The biggest thanks however goes to all the other PCT hikers. Each and every one of you shared your beautiful soul with me for hours, days, weeks, or months. Your smiles, our shared laughter, and our genuine love created a bond that made this adventure what it was. I love you all! I will never forget you.


  1. Adam, I can't tell you how proud I am of you. To hike over 1100 miles is an incredible feat and full of wonderful memories and new friends. I can only imagine how disappointing it is for you to have to leave the trail due to your ankle injury.

    Interesting enough, your sister and I also made a decision to get off trail prematurely at the same time you were doing so. We had hiked about 1/2 way to our 30 mile goal when after two days of getting rained on and feeling totally exhausted and in pain. We knew the next 15 miles were going to be more difficult, so we made a call to end our hike. We also called for a ride to our car. We didn't know how wise our decision was until we go into the car and it started raining at the rate of 2" per hour. For the next few hours it poured. I can't image how we would have dealt with flash floods on a trail. We then appreciated the decision we made.

    So, maybe your decision was also wise one. Who knows you may have saved yourself from very serious damage, so you may hike again. Time may tell.

    I remember your advice you gave me in the Chicago Basin when you said something like 'reaching the summit is optional, getting down is mandatory.' You taught hiking well.

    There is no shame in being wise.

    Love you

  2. Adam - I've enjoyed reading your blog. You're a great writer and should consider doing more with your writing. You have an interesting perspective and honesty that keeps the reader engaged. I can hear your voice, your laughter, your anger and tears as you express your emotions. That is a gift. You are gifted in many ways that I don't think you realize. These are things that have always come easy for you, but are difficult for others. I'm sorry for the loss of Jack. I can only imagine the pain that your family, especially his parents & siblings, are feeling. It is so hard to lose someone too soon, and I know that pain & grief. I hope to hear your laughter, in person, soon. Take care, friend!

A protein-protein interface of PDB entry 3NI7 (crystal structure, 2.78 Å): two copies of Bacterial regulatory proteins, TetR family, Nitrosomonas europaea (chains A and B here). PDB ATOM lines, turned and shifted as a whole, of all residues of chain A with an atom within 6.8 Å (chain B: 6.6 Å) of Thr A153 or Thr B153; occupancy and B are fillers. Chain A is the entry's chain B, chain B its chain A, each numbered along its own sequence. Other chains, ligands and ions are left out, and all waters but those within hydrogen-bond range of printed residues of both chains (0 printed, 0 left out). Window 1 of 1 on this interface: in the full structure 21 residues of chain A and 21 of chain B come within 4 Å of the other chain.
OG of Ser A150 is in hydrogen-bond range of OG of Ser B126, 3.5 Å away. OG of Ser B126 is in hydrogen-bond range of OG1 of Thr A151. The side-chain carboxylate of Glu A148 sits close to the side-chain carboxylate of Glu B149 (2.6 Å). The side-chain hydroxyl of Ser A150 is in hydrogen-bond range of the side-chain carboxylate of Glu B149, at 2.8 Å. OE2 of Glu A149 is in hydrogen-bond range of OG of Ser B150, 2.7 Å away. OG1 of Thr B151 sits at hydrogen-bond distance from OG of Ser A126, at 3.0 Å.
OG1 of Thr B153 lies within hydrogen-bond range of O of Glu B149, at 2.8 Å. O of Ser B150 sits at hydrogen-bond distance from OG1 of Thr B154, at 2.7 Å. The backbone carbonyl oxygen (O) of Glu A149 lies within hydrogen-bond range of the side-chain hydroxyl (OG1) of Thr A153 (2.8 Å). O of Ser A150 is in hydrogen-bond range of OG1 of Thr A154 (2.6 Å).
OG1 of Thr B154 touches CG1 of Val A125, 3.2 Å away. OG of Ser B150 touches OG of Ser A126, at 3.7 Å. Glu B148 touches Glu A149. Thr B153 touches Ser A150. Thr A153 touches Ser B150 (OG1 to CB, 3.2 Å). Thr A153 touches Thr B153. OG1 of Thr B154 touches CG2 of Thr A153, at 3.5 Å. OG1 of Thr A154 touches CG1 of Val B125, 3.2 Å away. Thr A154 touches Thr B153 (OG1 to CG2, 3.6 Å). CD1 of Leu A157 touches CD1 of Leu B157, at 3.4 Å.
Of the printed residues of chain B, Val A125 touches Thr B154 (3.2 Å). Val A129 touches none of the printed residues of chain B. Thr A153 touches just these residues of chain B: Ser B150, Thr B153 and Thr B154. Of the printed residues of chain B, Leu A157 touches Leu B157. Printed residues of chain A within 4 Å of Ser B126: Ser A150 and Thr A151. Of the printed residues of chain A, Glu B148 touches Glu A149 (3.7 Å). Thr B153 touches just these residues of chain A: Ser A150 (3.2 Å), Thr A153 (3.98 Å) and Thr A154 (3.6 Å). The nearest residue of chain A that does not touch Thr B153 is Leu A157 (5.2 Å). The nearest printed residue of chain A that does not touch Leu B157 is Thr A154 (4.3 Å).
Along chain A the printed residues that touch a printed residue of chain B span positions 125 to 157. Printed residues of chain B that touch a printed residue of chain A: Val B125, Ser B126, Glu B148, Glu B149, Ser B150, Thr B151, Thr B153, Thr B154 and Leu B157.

Love ya,

  3. As one of the 'silent' readers of your blog posts, I'll chime in at the very end to say I've enjoyed your posts immensely and appreciated the candor of your writing. I hope your ankle can be repaired in short order, so that you can get back on a trail, if not the PCT.

    Best wishes!


  4. Circus Act, I have enjoyed your blogs immensely and hope they continue, either after you miraculous healing and return to the PCT or on future trails and adventures. I wish I had some great words of wisdom that would make your situation even the tiniest bit better, but I don’t...

  5. Adam, This post has me crying, I was so hoping you and your trail family would get together again and put on a bunch of miles!! I find it so amazing that you were able to get this far with so much pain, you have a strong core in your nature and made of sturdy stock as my mom would say! This is Opera’s mom by the way and our house is ready here to give you some trail magic if you are ever out in the Vancouver area, and I truly mean that!! Please stay in touch with Opera so we know how you’re doing!

    1. Hello, what is Opera's blog? I'd love to follow.


  6. Adam, not sure if you have watched Opera’s videos but love the photo of you at the end of episode 16 with Mehdi and at the beginning of her video episode 18!!

  7. Ah, episode 18... it lives in infamy in the internet. :)

  8. Adam, sitting here at JJ’s in Old Station reading your blog post and I can’t stop crying.
    Remember what you said numerous times to me... what is more important, reaching Canada or having a great time on the PCT and eventually not making it.
    Your time ended earlier than you wished for, but as you wrote yourself, you had the time of your life.
    Sending a big hug your way and hope that Germany will be one of the future travel adventures.
    Thanks for all the memories created on the PCT mile 298.5 to 1090!

    1. The feeling is mutual, but now I’m the one crying in the airport while reading this. I will miss you so much.

  9. It’s amazing to me that you not only got to pursue a personal dream by hiking over 1100 miles, but you also built a strong community of friends out there, that obviously extended out into this blog. We who have been following you are lucky to have experienced what you did, even if it was vicariously. Your writing has let us live those ups and downs with you. I know it’s terrible to have to stop now. But I am proud of what you have done, both physically, and mentally. You’ve been through a lot and lived each day to its fullest. Now you can take that — the real trail magic — and bring it back with you.

  10. Been following you since the beginning and loved every bit of it. My wife and I plan I thru hiking the PCT but not for a few more years when our kids are all grown. Thanks for taking us on this journey with you!

  11. Adam, so sorry you had to leave the trail. Your intestinal fortitude is incredible and inspiring. I'll miss the blogs for sure! Good luck with your ankle and your return to Colorado. God bless!!

  12. I've really enjoyed following along - thank you for documenting your journey for those of us who can only dream of hiking the PCT! I'm so sorry that the last few weeks have been so tough with your nephew's passing and having to get off trail. I hope the next few weeks bring you peace and whatever else you need during this time.